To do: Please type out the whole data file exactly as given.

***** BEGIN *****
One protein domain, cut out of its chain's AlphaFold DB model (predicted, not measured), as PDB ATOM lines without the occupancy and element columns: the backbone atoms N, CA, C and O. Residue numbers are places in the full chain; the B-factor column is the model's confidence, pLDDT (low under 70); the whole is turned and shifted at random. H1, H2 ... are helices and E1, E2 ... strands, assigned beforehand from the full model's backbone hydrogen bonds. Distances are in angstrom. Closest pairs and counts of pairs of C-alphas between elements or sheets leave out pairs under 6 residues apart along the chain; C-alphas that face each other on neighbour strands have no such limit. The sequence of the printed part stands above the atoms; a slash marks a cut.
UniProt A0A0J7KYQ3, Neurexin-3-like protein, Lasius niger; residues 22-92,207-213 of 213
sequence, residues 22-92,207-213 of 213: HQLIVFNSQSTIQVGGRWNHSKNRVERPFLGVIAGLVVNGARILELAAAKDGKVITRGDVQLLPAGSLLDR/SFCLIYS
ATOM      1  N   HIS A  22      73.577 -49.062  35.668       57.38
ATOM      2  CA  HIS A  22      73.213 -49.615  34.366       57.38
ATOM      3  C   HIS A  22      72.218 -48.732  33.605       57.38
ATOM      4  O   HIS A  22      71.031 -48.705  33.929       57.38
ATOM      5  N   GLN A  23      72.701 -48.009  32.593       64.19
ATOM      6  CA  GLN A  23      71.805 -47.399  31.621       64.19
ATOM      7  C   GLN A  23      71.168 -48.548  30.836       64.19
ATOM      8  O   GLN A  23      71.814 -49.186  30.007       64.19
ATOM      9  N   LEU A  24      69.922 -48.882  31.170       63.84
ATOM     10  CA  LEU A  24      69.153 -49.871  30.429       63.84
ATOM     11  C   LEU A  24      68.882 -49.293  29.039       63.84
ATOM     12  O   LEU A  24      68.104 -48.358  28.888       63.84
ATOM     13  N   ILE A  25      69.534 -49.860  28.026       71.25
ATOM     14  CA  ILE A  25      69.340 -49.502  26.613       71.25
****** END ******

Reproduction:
One protein domain, cut out of its chain's AlphaFold DB model (predicted, not measured), as PDB ATOM lines without the occupancy and element columns: the backbone atoms N, CA, C and O. Residue numbers are places in the full chain; the B-factor column is the model's confidence, pLDDT (low under 70); the whole is turned and shifted at random. H1, H2 ... are helices and E1, E2 ... strands, assigned beforehand from the full model's backbone hydrogen bonds. Distances are in angstrom. Closest pairs and counts of pairs of C-alphas between elements or sheets leave out pairs under 6 residues apart along the chain; C-alphas that face each other on neighbour strands have no such limit. The sequence of the printed part stands above the atoms; a slash marks a cut.
UniProt A0A0J7KYQ3, Neurexin-3-like protein, Lasius niger; residues 22-92,207-213 of 213
sequence, residues 22-92,207-213 of 213: HQLIVFNSQSTIQVGGRWNHSKNRVERPFLGVIAGLVVNGARILELAAAKDGKVITRGDVQLLPAGSLLDR/SFCLIYS
ATOM      1  N   HIS A  22      73.577 -49.062  35.668       57.38
ATOM      2  CA  HIS A  22      73.213 -49.615  34.366       57.38
ATOM      3  C   HIS A  22      72.218 -48.732  33.605       57.38
ATOM      4  O   HIS A  22      71.031 -48.705  33.929       57.38
ATOM      5  N   GLN A  23      72.701 -48.009  32.593       64.19
ATOM      6  CA  GLN A  23      71.805 -47.399  31.621       64.19
ATOM      7  C   GLN A  23      71.168 -48.548  30.836       64.19
ATOM      8  O   GLN A  23      71.814 -49.186  30.007       64.19
ATOM      9  N   LEU A  24      69.922 -48.882  31.170       63.84
ATOM     10  CA  LEU A  24      69.153 -49.871  30.429       63.84
ATOM     11  C   LEU A  24      68.882 -49.293  29.039       63.84
ATOM     12  O   LEU A  24      68.104 -48.358  28.888       63.84
ATOM     13  N   ILE A  25      69.534 -49.860  28.026       71.25
ATOM     14  CA  ILE A  25      69.340 -49.502  26.613       71.25